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The role of nearshore sediments and vegetation as sources of mercury transfer to yellow perch (Perca flavescens): A study part of the Cornwall Sediment Strategy

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The role of nearshore sediments and vegetation as sources of mercury transfer to yellow perch (Perca flavescens): A study part of the Cornwall Sediment Strategy

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Samenvatting

Mercury is a naturally occurring element but is widely used for industrial purposes. Along the St. Lawrence River in Cornwall, ON, Canada, three plants used to discharge effluents containing mercury among other elements until the beginning of the 70s. It consequently led to the contamination of depositing sediments in several zones along the Cornwall waterfront. Because sediment-associated biota thrives in the depositional zones, mercury (Hg) eventually contaminated invertebrates and fish communities. Methylmercury (MeHg) is the most toxic of Hg species because it has the capacity to bioaccumulates up the food chain with concentrations ultimately harmful to humans.
As a consequence, the International Joint Commission (IJC) designated in 1985 the St. Lawrence River at Cornwall an area of concern (AOC) and was subjected to restrictions on fish consumptions and dredging activities in the contaminated areas. In one of the depositional sites, Zone 1, Hg levels in fish have been reported to be significantly higher than in the other contaminated areas in the Cornwall waterfront despite similar Hg concentrations in the sediments. In summer 2010, a monitoring campaign supervised by the St. Lawrence Institute of Environmental Sciences (SLRIES) took place in Zone 1 to measure Hg concentrations in the sediments, water, amphipods and yellow perch in both nearshore and offshore areas. Biofilm was as well sampled on macrophytes from nearshore. Along with mercury data, carbon (δ13C) and nitrogen (δ15N) stable isotopes were measured to characterize carbon sources and trophic position respectively of biofilm, amphipods and yellow perch (Perca flavescens). Results were compiled in a conceptual model to characterize Hg sources and showed that Hg nearshore was more bioavailable to amphipods in rock baskets likely due to the resuspension of sediments and the input of more contaminated storm water. Yellow perch Hg burden was positively correlated to more littoral carbon sources as a result of diet consisting of more contaminated amphipods as they are young and the consumption of small contaminated fish as they grow. Predicted Hg concentrations via fish bioenergetics modelling confirmed this observation as yellow perch Hg burden increased significantly when their diet shifts from invertebrates to fish when reaching at age 0.5-1 year old.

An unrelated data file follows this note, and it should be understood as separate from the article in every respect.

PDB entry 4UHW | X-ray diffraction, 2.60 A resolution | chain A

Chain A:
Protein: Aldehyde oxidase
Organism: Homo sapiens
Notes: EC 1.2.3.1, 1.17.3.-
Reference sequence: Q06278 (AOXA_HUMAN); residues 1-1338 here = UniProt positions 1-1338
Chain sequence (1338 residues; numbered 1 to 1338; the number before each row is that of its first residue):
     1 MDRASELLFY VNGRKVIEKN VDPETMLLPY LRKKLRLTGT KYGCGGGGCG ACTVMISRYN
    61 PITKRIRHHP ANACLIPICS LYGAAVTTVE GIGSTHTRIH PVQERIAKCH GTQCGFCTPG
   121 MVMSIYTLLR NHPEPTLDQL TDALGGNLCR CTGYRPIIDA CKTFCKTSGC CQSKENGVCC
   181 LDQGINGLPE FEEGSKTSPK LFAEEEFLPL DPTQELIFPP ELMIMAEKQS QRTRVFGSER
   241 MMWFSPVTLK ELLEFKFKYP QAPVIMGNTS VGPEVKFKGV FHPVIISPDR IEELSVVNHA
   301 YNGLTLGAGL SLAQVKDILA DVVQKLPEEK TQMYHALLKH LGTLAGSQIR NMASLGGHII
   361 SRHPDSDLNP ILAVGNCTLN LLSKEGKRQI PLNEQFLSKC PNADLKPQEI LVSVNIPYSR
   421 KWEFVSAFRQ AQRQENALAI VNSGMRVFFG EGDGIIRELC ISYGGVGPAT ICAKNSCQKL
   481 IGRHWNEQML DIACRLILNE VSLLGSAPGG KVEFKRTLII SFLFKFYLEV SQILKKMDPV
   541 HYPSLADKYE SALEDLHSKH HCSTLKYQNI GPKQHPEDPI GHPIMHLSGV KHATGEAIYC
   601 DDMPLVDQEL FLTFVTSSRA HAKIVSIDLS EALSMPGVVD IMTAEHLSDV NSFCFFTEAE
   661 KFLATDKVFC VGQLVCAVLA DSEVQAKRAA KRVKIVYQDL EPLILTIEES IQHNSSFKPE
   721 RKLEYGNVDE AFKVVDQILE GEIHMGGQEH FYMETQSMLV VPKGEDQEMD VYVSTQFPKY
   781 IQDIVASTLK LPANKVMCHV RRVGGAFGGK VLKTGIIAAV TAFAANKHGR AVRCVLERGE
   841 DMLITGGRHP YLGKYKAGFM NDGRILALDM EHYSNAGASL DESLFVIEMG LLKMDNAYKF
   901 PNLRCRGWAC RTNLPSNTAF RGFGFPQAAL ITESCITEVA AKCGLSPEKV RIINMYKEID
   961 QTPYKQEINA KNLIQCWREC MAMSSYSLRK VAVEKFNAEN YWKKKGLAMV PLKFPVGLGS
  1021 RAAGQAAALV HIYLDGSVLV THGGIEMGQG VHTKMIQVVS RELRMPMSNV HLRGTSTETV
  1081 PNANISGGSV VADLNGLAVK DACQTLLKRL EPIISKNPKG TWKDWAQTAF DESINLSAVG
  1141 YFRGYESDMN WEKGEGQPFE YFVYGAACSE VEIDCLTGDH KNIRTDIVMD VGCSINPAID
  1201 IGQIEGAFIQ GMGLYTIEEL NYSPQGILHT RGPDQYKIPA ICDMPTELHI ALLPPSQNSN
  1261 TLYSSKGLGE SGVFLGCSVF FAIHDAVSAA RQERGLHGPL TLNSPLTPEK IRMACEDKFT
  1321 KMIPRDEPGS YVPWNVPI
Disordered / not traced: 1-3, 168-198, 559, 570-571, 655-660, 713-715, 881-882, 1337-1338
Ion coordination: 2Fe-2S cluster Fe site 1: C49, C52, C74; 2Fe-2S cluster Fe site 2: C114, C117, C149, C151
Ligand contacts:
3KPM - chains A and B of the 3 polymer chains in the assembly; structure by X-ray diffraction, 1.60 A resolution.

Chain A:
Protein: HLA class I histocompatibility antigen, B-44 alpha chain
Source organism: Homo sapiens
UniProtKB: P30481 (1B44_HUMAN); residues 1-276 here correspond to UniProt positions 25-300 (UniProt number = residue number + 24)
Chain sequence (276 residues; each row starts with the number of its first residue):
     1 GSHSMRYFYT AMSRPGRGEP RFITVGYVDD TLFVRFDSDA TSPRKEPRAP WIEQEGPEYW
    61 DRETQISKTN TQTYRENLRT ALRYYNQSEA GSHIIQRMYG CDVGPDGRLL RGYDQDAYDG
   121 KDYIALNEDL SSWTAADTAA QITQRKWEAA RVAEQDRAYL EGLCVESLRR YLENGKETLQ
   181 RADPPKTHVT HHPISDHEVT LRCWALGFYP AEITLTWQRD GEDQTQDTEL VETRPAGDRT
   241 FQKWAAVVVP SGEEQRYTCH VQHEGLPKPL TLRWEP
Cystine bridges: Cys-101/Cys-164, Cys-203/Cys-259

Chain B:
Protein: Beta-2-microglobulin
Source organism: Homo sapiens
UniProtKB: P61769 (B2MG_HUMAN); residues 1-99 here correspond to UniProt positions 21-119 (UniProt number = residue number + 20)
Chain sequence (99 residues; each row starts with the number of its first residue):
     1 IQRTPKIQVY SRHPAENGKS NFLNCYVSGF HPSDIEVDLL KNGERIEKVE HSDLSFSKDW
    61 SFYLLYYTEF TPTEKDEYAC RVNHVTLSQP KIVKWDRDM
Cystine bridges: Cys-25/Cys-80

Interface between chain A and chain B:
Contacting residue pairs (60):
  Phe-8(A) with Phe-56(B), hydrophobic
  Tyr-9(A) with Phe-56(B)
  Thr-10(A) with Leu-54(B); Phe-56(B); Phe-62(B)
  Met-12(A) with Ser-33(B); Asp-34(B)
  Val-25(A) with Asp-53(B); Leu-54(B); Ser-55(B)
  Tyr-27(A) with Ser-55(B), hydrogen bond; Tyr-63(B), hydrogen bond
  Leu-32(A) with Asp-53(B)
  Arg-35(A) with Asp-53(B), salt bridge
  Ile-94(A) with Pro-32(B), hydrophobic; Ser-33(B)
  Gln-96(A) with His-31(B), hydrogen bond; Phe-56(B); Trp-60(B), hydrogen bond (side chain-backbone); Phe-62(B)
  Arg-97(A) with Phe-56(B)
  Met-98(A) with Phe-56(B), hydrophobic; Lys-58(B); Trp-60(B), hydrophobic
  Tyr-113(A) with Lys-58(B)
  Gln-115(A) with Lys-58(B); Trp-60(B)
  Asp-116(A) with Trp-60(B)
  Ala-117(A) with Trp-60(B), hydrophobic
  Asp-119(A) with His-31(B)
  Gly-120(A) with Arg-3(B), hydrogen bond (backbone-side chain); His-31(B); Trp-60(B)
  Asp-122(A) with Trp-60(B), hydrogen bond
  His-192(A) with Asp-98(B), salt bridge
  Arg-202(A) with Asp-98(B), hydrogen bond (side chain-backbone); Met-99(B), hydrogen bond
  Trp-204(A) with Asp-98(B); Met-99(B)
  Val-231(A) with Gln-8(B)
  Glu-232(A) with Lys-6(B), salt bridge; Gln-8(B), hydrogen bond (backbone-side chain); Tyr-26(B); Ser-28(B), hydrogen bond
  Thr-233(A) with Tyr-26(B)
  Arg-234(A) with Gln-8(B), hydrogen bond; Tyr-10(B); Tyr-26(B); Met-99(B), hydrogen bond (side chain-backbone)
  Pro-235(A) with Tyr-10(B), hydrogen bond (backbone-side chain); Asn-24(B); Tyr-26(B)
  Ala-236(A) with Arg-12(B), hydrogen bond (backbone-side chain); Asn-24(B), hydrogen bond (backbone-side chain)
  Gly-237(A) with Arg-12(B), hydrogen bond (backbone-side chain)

Hg burden in yellow perch is still important, but only one fish out of 45 had concentrations above provincial guideline for sensitive population. Yellow perch Hg concentrations have been decreasing over the years, but sediments characteristics nearshore in Zone 1 makes it a rather unstable environment to ensure regular deposition of new uncontaminated material (natural recovery). This study proved that Hg is more bioavailable nearshore, and the Cornwall Sediment Strategy (CSS) has to make sure those sediments remain undisturbed through close management and avoid biomagnification.

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OrganisatieHZ University of Applied Sciences
OpleidingWatermanagement/ Aquatische Ecotechnologie
InstituutDelta Academy
PartnersSt. Lawrence River Institute of Environmental Sciences, Cornwall(Canada)
Gepubliceerd in
Datum2011-06-29
TypeBachelorscriptie
TaalEngels

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